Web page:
Lonnie Liston Smith recorded 5 albums for Bob Thiele’s Flying Dutchman label, including ‘Expansions’, which became a mid-’70s jazz-funk classic, alongside other notable albums around that time including Donald Byrd’s ‘Spaces & Places’ and Johnny Hammond’s ‘Shifting Gears’. That same year Lonnie Liston Smith recorded ‘Visions Of A New World’, which has since become a landmark album and is now restored, remastered and reissued on 180g vinyl by the Pure Pleasure label out of Middlesex.
During the mid-1960s, Lonnie Liston Smith played alongside Rahsaan Roland Kirk, Art Blakey & The Jazz Messengers, Betty Carter and Max Roach and many others before progressing onto working with Pharaoh Sanders in the late 1960s. It was on Pharaoh’s ‘Thembi’ album that Lonnie Liston Smith wrote the composition ‘Astral Travelling’ using the Fender Rhodes electric piano in place of the acoustic piano. The track became the title of his 1973 debut album, and the beginning of a sound which brought so many great albums and memorable tracks over the years, with unexpected collaborations and resurging interest, with each generation discovering his music and soulful expression.
It’s worth noting that producer Bob Thiele never took the publishing rights from his musicians and that held many of them in good stead and allowed for the future to remember their important contributions. It’s probably a good job when it comes to Lonnie Liston Smith as he has been sampled so many times. On ‘Visions Of A New World’ Ras G sampled ‘Summer Nights’ for his 2005 track ‘Juju’ and back in 1996, Kenny Dixon Jr sampled the same track for his ‘January’ cut off the classic ‘Soul Sounds’ EP. More recently Guillaume Berroyer [Ark] sampled ‘Aspirations’ for his electronic dance track ‘Lenlife’ off his ‘Noises & Some Voices EP’. Many of his other albums are heavily sampled and his music greatly respected by the communities surrounding many underground styles of music. Hopefully, the royalty cheques didn’t get posted to Dr. Lonnie Smith!
‘A Chance For Peace’ starts off in with a funk edge before the blend of the Fender Rhodes piano and the vocals by Donald Smith add a colourful textured palette, amplifying the peace message whilst retaining the groove throughout the track. It’s one of those classic tracks which has featured on many compilations over the years and one of the standout cuts from the album, although it’s an enjoyable experience from beginning to end with every track adding something different towards the album’s overall feel. ‘Devika’ and ‘Sunset’ are both exceptional pieces of music and ‘Visions Of A New World’ (Phase II) is almost an extension of ‘Expansions’ and, the only track which reaches out of the meditative feel of the album, using more percussion and an upbeat sound that retains the warmth and feel but adds a welcome punch.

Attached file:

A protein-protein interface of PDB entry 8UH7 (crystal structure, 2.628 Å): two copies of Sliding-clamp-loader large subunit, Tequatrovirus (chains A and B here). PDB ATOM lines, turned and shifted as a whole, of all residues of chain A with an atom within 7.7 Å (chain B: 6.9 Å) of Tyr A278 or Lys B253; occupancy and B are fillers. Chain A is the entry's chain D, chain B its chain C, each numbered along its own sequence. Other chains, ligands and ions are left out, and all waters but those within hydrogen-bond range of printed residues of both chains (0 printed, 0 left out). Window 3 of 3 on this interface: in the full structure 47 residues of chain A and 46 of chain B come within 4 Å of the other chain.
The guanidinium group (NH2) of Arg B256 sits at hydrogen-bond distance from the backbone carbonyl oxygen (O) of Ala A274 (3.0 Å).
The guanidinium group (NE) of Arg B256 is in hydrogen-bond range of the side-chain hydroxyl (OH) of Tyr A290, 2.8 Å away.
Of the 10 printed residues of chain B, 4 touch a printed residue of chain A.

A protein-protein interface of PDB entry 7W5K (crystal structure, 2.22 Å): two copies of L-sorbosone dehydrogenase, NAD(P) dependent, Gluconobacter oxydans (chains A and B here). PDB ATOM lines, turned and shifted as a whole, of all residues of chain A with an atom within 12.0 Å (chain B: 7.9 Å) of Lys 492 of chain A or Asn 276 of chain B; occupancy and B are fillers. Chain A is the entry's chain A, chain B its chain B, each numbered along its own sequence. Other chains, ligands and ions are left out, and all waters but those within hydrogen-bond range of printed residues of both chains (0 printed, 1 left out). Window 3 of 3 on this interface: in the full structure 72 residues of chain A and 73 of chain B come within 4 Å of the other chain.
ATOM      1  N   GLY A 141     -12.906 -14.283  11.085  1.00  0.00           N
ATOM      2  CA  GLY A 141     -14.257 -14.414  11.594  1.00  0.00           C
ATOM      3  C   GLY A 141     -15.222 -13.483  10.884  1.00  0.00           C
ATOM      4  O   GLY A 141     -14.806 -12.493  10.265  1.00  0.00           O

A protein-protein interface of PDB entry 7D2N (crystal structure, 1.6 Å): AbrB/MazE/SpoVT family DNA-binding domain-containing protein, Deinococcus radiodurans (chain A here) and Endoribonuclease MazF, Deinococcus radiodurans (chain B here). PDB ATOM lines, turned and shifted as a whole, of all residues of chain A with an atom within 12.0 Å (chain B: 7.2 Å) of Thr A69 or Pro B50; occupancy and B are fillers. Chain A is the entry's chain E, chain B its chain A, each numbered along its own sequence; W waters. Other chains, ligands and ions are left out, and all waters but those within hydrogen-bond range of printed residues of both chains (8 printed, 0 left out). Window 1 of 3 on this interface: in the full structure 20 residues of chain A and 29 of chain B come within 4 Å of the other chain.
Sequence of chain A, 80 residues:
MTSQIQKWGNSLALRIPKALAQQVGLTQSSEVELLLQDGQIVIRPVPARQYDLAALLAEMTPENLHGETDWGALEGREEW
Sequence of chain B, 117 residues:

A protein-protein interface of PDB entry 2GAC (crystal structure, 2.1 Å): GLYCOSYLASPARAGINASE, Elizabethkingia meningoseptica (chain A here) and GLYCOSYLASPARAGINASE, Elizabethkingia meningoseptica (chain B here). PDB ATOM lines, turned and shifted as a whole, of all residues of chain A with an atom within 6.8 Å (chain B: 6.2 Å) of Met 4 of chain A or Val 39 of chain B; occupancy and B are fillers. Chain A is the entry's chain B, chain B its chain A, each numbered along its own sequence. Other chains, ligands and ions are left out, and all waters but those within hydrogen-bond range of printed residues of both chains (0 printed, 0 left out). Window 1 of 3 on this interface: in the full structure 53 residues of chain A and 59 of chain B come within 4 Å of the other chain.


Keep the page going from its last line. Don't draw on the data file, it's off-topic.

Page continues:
The line up is similar to the Expansions album featuring Lonnie Liston Smith’s brother Donald Smith on vocals and flute – check his contribution on Billy Parker’s Fourth World album ‘Freedom Of Speech’, recorded a year earlier – whose voice is perfect for the album, lending an atmospheric relaxed tone and balance.
Joining Lonnie Liston Smith and his brother Donald are Guitarist Reggie Lucas, who played extensively with Miles Davis as well as Carlos Garnett, Norman Connors and many other jazz and soul artists whilst writing music for tracks such as ‘Gentle Smiles’ for Gary Bartz and Roberta Flack and Donny Hathaway’s ‘Back Together Again’. Trumpeter and tutor Cecil Bridgewater featured on many memorable albums in the 1970s including the seminal ‘Afro Blue’ album for his then-wife Dee Dee Bridgewater, before joining Lonnie Liston Smith for this recording. Trombonist Clifford Adams came into the project after a few years alongside Charles Earland, recording 4 albums with the soul-jazz organist/composer. Check him out on Robert Watson’s 1978 album ‘Estimated Time Of Arrival’.
Drummer/percussionist Michael Carvin enjoyed some memorable collaborations during this period around the 1970s, working with artists including Doug Carn, Jackie McLean, Pharaoh Sanders, Cecil McBee and of course with Lonnie Liston Smith. On this album, he teams up with percussionist Ray Armando who featured on many great jazz albums including some great soul-jazz albums for Blue Note by Lou Donaldson and Grant Green during his early career. Saxophonist Dave Hubbard plays both horns and the Soprano saxophone on the album. His depth of sound is epitomised on his self-titled album on Mainstream Records from 1971. Bassist Greg Maker was part of the Composer’s Workshop Ensemble on the 1974 album ‘We’ve Been Around’, recorded in 1974 on Strata-East. Drummer Art Gore, who recorded alongside Teruo Nakamura and Larry Young shares a platform on ‘Visions Of A New World’ with fellow drummer Wilby Fletcher who had just come from Roy Ayers band as a younger musician. Pharaoh Sander’s percussionist Lawrence Killian shared the stage with Angel Allende, who worked with Mongo Santamaria, Sivuca and many other renowned artists in the jazz and Latin community.
So then, a classic early insight into the incredible career of this inspiring musician/composer and an album which is highly recommended.